Archive for September, 2012 :

CSS BG support in Android

We came across this issue whereby CSS background images would display for a split second, then disappear altogether. It was happening in the native client on Android 2.3 (Gingerbread).

{ Here’s how it looks on the Galaxy Note - 1st email uses CSS bg images 2nd is the workaround }


We tried it on three of our Gingerbread devices - S2, Galaxy Note and Ace - and the same thing happened. So we did more testing and confirmed that CSS background images are not supported on Android Mail 2.3. Though background images are supported if defined in the HTML.

Unfortunately GB accounts for 60% of Android’ marketshare, so it’s not something you can write off. Though CSS bg images are supported in later versions like Ice Creme Sandwich.


Swapping content

This is important as you often use background images to swap content in responsive email designs. It’s how we first came across the problem ourselves, trying to adjust the header on this template a few months back.

I’d forgotten about it until I received this responsive email from Pinterest (not one of mine, though slick design).

CSS background images in Android


They’ve run into the same issue we were having, their hero image displays for a second then disappears. It’s an easy one to miss as the images are drawn briefly, so when you run it through a static preview tool they’re visible.

CSS background images in Android



There are other ways to hide mobile content from desktop users. One of the workarounds we’ve been using is “cell collapse”. You can view a demo here and view source. It will look blank until you resize your browser down, then an image will appear (not in early IE).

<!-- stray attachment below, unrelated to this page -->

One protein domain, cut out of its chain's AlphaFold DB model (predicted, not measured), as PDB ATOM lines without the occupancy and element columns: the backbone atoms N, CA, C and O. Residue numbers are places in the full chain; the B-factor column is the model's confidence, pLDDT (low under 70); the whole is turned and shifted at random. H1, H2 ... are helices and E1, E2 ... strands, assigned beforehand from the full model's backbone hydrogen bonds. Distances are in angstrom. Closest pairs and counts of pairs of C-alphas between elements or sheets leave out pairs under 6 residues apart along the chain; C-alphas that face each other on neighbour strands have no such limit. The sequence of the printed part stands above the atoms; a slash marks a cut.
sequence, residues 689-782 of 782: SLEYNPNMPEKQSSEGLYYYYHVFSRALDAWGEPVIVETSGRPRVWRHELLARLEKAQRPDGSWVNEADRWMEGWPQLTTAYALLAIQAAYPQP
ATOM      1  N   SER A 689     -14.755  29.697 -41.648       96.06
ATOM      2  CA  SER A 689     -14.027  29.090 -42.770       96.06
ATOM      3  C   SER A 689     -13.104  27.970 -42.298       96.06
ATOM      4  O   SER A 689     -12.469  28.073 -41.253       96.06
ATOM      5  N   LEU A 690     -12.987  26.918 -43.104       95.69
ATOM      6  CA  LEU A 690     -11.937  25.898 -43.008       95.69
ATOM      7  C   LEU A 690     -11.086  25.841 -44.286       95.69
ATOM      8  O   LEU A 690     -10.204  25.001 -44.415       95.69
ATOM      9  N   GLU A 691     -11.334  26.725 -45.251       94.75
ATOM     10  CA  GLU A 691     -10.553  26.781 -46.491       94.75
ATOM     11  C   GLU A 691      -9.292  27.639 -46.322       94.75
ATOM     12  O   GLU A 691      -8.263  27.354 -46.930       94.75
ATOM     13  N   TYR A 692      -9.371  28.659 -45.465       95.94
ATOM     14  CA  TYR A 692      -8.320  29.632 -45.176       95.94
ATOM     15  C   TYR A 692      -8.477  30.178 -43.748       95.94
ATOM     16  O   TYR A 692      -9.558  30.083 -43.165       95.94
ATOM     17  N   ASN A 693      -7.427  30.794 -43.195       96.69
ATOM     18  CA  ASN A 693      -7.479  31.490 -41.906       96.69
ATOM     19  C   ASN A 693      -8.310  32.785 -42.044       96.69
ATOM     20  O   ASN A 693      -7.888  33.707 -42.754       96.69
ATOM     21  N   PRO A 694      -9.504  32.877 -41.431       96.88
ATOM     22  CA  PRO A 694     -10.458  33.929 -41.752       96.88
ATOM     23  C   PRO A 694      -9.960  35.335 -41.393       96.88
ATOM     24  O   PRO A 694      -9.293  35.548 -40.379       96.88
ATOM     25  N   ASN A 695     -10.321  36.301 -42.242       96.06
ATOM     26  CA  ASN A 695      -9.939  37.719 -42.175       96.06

There is an empty table cell with a   (Non Breaking Space) in it which allows the cell to draw at whichever dimensions we specify. You may wish to use a transparent Gif set to display:block and set line-height etc. for code conformity and maximum support The cell contains a background image, which is defined as a cell property not via CSS. So if via CSS we define its width and height as zero and it’s display property as none, it will not be drawn. However if we set the width and height to match the background image at a certain breakpoint, the image becomes visible.

Possible fix

Ideally you just want to use CSS bg images rather than a hack. Graeme thinks there could be a fix - it is weird how it draws it at all - we just haven’t had time to chase it down. If you figure it out let us know, but for now if you’re deploying responsive emails I just wanted to give you a heads up.